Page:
Adventure X was an expo that was held in the UK on Saturday and Sunday, December 17th 2011. It was a humble gathering of Adventure Game fans, Point and Click lovers and Game Designer and Developers from all over the world (mostly the UK). This marked the debut of the event and since then it has been a yearly thing.

You can find out more about the event by heading on over to the official website:

Adventure X

Entrapment had the privilege of being one of the games that exhibited at the first event. I was also there personally to answer questions about Entrapment, Scared Square Games (which was known as Lightbulb Games back then) and also to have some friendly chats.

Above is a video of highlights from the event. The movie contains the talks by Chris Bateman and Neil Rennison and also a few words from me about Lightbulb Games, Entrapment and the AGS Bake Sale.

There has also been a wonderful write up from Will Ross over at Cubed Gamers about the event. I had the privilege of speaking to Will and he had this to say about his experience playing the Entrapment Demo:

Next, I met Stuart Lilford, director and designer of Lightbulb Games, who had brought along his little gemEntrapment, run on AGS, for me to try out. With “classic low-res goodness” and pointedly sarcastic comments from the main character, this demo game is well worth the time and effort put into its creation. You wake up in a sleazy hotel, with a corpse in the room you don’t remember, and an essay on the window explaining that there have been episodes of sniper elimination of cheating partners who have tried to escape in the past, hence the bars, instead of a simple “it’s locked”. I really enjoyed the selectable environment that had clearly taken much thought, red herrings and multiple options to make the experience unique every time you play. Hmm, I think there was a reason I didn’t first try the door… oh yes, that’s right. Because of the huge BOMB attached to it.

That last comment will only really make sense once you play the game, which you will be able to do soon. Here are some more snippets from the interweb regarding the bake sale:

The AGS Blog – We find out more about the background  and the Development of Entrapment.

Cubed Gamers – Will Ross of Cubed Gamers who attended Adventure X asked me about the future for Lightbulb Games (now known as Scared Square Games).

After the original AGS Bale Sale Bundle was available for a month with 14 great games being available, the AGS Bake Sale managed to raise over an amazing:

$4000

Thank you so much to everyone that bought the Bake Sale and we hope that you enjoyed all of the games. Some of the developers of the Bake Sale games took part in commentary of Let’s Play videos. Unfortunately we are unable to create one for Entrapment, but you can check out all of the existing ones right here:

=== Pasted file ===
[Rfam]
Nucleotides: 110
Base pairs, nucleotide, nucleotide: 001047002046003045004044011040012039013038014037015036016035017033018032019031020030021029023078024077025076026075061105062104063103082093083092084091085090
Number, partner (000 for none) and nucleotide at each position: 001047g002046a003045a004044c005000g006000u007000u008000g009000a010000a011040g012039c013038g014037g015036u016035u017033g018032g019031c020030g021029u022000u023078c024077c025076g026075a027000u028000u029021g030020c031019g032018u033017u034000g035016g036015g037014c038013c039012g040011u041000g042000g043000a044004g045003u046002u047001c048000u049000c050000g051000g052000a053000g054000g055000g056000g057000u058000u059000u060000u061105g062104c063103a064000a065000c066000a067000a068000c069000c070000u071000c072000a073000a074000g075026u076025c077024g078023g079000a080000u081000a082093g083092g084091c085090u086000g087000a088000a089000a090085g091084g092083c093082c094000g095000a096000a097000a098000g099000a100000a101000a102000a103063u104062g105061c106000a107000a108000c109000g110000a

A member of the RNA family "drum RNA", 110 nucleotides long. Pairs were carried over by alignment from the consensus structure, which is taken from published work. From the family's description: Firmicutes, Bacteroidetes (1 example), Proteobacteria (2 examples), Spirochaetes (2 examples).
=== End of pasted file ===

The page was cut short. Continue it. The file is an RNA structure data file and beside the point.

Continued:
Bake Sale Let’s Plays

That’s it for the old Entrapment Development Diaries. Entrapment will be available to play again from this Wednesday! So keep an eye out for the announcement.

Entrapment Development Diary #03

Entrapment is an adventure game that I created for the AGS Bake Sale a year or so ago and is not currently available for people to play, as it was exclusively for a pay-what-you want bundle in which the proceeds went to charity. Now the time-frame of exclusivity has lifted and I’m free to release Entrapment to the public, but not before I make a few changes. While I am making these changes ready for the game’s re-release, I thought I’d share some old development diaries I kept from making the original. The following post was from Wednesday 2nd February 2011. It has been updated slightly:

I’ve been getting a little frustrated with myself as of late as I feel I am a little lacking in the art department and when creating the graphics for project: Entrapment I had loads of trouble, but I feel as though this artwork for this bedroom scene has worked quite well and I must say that I am actually pleased with it. The main problem I had at the beginning was the perspective. when using one point perspective and then seeing what the character would look like walking around the room, I noticed that as he moved closer and further away from the screen, he seemed to shrink and grow respectively with regards to the perspective of the room. One way to solve this would be to use character scaling so that they get smaller as they move towards the back of the room. However I didn’t really want to do this as I wanted the character size to be consistent and also AGS’s character scaling feature looks a little… odd.  In the end I used two point perspective, but with the two points close together near the centre of the room.